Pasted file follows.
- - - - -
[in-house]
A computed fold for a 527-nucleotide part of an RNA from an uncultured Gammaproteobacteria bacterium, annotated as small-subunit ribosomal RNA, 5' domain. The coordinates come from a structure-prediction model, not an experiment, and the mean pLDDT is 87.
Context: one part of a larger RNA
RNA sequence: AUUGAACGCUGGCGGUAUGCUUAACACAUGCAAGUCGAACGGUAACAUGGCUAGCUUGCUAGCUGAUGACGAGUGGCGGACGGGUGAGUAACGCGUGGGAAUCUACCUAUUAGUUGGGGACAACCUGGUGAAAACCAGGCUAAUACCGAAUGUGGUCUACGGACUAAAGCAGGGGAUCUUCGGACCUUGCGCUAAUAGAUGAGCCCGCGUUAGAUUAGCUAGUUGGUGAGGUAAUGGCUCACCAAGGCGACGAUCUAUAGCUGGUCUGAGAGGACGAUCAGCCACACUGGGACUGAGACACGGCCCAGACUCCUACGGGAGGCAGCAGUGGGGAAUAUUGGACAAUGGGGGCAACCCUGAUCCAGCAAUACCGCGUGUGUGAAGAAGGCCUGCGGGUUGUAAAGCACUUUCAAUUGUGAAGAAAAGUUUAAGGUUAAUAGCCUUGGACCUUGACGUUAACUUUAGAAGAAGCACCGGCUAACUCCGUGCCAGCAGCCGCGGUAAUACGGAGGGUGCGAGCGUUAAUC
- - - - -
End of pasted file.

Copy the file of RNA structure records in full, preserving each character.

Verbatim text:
[in-house]
A computed fold for a 527-nucleotide part of an RNA from an uncultured Gammaproteobacteria bacterium, annotated as small-subunit ribosomal RNA, 5' domain. The coordinates come from a structure-prediction model, not an experiment, and the mean pLDDT is 87.
Context: one part of a larger RNA
RNA sequence: AUUGAACGCUGGCGGUAUGCUUAACACAUGCAAGUCGAACGGUAACAUGGCUAGCUUGCUAGCUGAUGACGAGUGGCGGACGGGUGAGUAACGCGUGGGAAUCUACCUAUUAGUUGGGGACAACCUGGUGAAAACCAGGCUAAUACCGAAUGUGGUCUACGGACUAAAGCAGGGGAUCUUCGGACCUUGCGCUAAUAGAUGAGCCCGCGUUAGAUUAGCUAGUUGGUGAGGUAAUGGCUCACCAAGGCGACGAUCUAUAGCUGGUCUGAGAGGACGAUCAGCCACACUGGGACUGAGACACGGCCCAGACUCCUACGGGAGGCAGCAGUGGGGAAUAUUGGACAAUGGGGGCAACCCUGAUCCAGCAAUACCGCGUGUGUGAAGAAGGCCUGCGGGUUGUAAAGCACUUUCAAUUGUGAAGAAAAGUUUAAGGUUAAUAGCCUUGGACCUUGACGUUAACUUUAGAAGAAGCACCGGCUAACUCCGUGCCAGCAGCCGCGGUAAUACGGAGGGUGCGAGCGUUAAUC